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Minimum wage

All employers are required to pay at least the set minimum wage to their employees. However, there are various different levels of minimum wage - as well as two different types of living wage - so it is crucial that the correct amounts are paid to different members of staff.
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The national minimum wage (NMW) is the minimum hourly rate which must be paid to all workers or employees in the UK between the school leaving age (usually 16) up until the age of 23. Current rates (effective from 1 April 2021) are:

  • Ages 23 and over: £8.91

  • 21 to 22: £8.36

  • 18 to 20: £6.56

  • Under 18s: £4.62

  • Apprentices: £4.30

These are the minimum hourly rates prescribed by law and they are subject to change on an annual basis, generally on 1 October. Workers cannot ‘contract out’ of these rates and all employers, irrespective of size, are required to pay the NMW.

The national living wage (NLW) is a higher rate of the national minimum wage for all workers and employees who are 23 and over. It came into effect on 1 April 2021 and currently stands at £8.91 per hour. As with the NMW, all employers must pay the NLW or a higher rate as a minimum legal obligation - this is not negotiable with staff. The NLW rate is also reviewed annually, with any new changes due to come into effect at the start of April.

The Living Wage Foundation has been recommending its own version of a ‘living wage’ - which is an independently calculated hourly rate reflecting the actual cost of living - since before the NLW came into effect. It is higher than the NLW and, although many employers choose to adopt it, there is no legal obligation to pay these rates. Currently, the Living Wage, as recommended by the foundation, stands at £10.85 per hour in London and £9.50 per hour outside London.

It is a criminal offence for employers to not pay someone the NMW or NLW, or to fake payment records.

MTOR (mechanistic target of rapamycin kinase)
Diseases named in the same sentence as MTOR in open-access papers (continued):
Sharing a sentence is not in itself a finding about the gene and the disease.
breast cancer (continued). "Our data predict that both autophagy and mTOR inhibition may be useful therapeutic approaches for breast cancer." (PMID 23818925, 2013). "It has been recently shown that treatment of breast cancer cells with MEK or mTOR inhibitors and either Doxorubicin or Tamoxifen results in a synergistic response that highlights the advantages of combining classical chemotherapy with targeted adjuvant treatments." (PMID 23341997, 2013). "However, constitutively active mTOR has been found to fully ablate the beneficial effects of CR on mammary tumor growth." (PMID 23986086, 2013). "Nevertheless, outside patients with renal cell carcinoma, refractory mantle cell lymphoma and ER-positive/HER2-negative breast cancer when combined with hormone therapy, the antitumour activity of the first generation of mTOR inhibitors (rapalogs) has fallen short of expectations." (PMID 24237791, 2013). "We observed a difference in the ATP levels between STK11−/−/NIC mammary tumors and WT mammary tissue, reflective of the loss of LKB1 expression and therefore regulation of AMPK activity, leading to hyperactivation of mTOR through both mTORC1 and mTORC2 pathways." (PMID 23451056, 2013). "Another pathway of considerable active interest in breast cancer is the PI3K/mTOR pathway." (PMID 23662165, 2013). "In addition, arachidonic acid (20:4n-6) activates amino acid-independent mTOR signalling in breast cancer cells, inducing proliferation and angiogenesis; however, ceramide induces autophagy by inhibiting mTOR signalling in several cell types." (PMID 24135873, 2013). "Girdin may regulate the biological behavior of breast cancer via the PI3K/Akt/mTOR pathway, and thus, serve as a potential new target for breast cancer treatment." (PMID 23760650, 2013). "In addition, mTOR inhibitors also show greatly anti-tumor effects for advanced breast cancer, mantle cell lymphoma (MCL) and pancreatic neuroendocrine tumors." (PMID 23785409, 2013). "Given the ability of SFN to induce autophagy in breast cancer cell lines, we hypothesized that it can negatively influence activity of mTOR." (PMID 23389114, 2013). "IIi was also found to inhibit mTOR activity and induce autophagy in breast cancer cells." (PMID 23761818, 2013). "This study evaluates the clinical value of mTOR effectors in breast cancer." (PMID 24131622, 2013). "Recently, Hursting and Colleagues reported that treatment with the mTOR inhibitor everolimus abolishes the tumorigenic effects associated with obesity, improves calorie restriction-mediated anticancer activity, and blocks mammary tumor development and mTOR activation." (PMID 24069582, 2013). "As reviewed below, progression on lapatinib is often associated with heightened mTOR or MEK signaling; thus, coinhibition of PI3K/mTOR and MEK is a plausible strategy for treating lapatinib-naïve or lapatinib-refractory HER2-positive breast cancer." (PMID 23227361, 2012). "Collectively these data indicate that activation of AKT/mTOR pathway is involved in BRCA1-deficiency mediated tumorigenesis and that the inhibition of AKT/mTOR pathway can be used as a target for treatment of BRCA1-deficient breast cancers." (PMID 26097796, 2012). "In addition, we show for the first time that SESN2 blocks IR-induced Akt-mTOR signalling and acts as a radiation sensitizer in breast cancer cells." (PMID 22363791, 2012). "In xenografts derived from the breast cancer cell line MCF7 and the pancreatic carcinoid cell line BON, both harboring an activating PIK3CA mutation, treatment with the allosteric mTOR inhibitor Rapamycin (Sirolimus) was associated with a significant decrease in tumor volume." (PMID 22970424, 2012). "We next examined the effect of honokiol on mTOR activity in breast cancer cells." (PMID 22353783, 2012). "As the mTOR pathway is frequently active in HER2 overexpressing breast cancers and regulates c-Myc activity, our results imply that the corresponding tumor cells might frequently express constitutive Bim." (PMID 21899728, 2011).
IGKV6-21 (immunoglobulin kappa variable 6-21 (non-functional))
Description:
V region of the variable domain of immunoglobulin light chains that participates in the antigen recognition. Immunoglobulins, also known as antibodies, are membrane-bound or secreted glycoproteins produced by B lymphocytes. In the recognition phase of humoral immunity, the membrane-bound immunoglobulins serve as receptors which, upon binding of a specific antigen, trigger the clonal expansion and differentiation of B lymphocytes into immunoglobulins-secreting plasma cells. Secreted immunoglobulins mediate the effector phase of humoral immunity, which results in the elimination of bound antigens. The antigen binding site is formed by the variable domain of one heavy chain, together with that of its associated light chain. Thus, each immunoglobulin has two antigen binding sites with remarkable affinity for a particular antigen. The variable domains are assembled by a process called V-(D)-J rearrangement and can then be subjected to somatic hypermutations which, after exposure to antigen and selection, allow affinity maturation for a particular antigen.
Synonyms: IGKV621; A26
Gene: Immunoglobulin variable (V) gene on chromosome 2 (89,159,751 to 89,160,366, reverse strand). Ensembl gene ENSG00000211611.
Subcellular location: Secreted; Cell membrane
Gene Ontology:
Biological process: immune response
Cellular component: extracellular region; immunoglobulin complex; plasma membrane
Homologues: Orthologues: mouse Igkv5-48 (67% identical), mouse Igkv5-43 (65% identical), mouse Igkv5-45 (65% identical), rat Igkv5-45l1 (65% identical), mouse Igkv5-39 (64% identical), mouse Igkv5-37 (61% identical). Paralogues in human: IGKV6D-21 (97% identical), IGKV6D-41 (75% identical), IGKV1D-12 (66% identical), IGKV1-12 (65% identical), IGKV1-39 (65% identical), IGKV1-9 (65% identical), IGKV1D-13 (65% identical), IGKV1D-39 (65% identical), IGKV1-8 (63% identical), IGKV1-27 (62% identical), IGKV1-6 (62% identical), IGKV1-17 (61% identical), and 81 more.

In addition to making up for any shortfalls, employers who fail to pay the correct NMW or NLW can be issued with a Notice of Underpayment by HMRC which requires them to pay a penalty of 200% of the total amount of underpayment (ie the difference between the amount paid and the correct NMW or NLW rate). This amount will be halved if paid within 14 days of the notice - and the maximum penalty per worker is £20,000.

Furthermore, businesses which flout minimum wage regulations can be ‘named and shamed’ by the Department for Business, Energy & Industrial Strategy (formerly BIS) and directors can be disqualified for up to 15 years.

As a general rule, freelancers who are genuinely self employed are not covered by the NMW or NLW rules. However, it is important to establish their status to ensure that they would not be considered as workers or employees by a court.

Note that a recent employment tribunal decision found that Uber drivers should be classed as workers and are therefore entitled to minimum wage rates - despite the company arguing that they are actually self employed. An appeal is expected.

Tips do not count towards minimum wage so should not be taken into account by employers when calculating NMW or NLW payments.

Anyone working under a Zero hours contract will be classed as either an employee or worker and, as such, will be entitled to the correct rate of NMW or NLW.

Companies are not required to pay the minimum wage to consultants, freelancers or contractors who are genuinely self employed. Voluntary workers are not entitled to the NMW or NLW - and neither are higher and further education students on a work placement for up to one year. Furthermore, workers on a government employment scheme (eg Work Programme) cannot claim the minimum rate and nor can children below the school leaving age (although other restrictions apply in respect of child workers).

For a full list of categories of people not entitled to the minimum wage rates, see the GOV.UK website.

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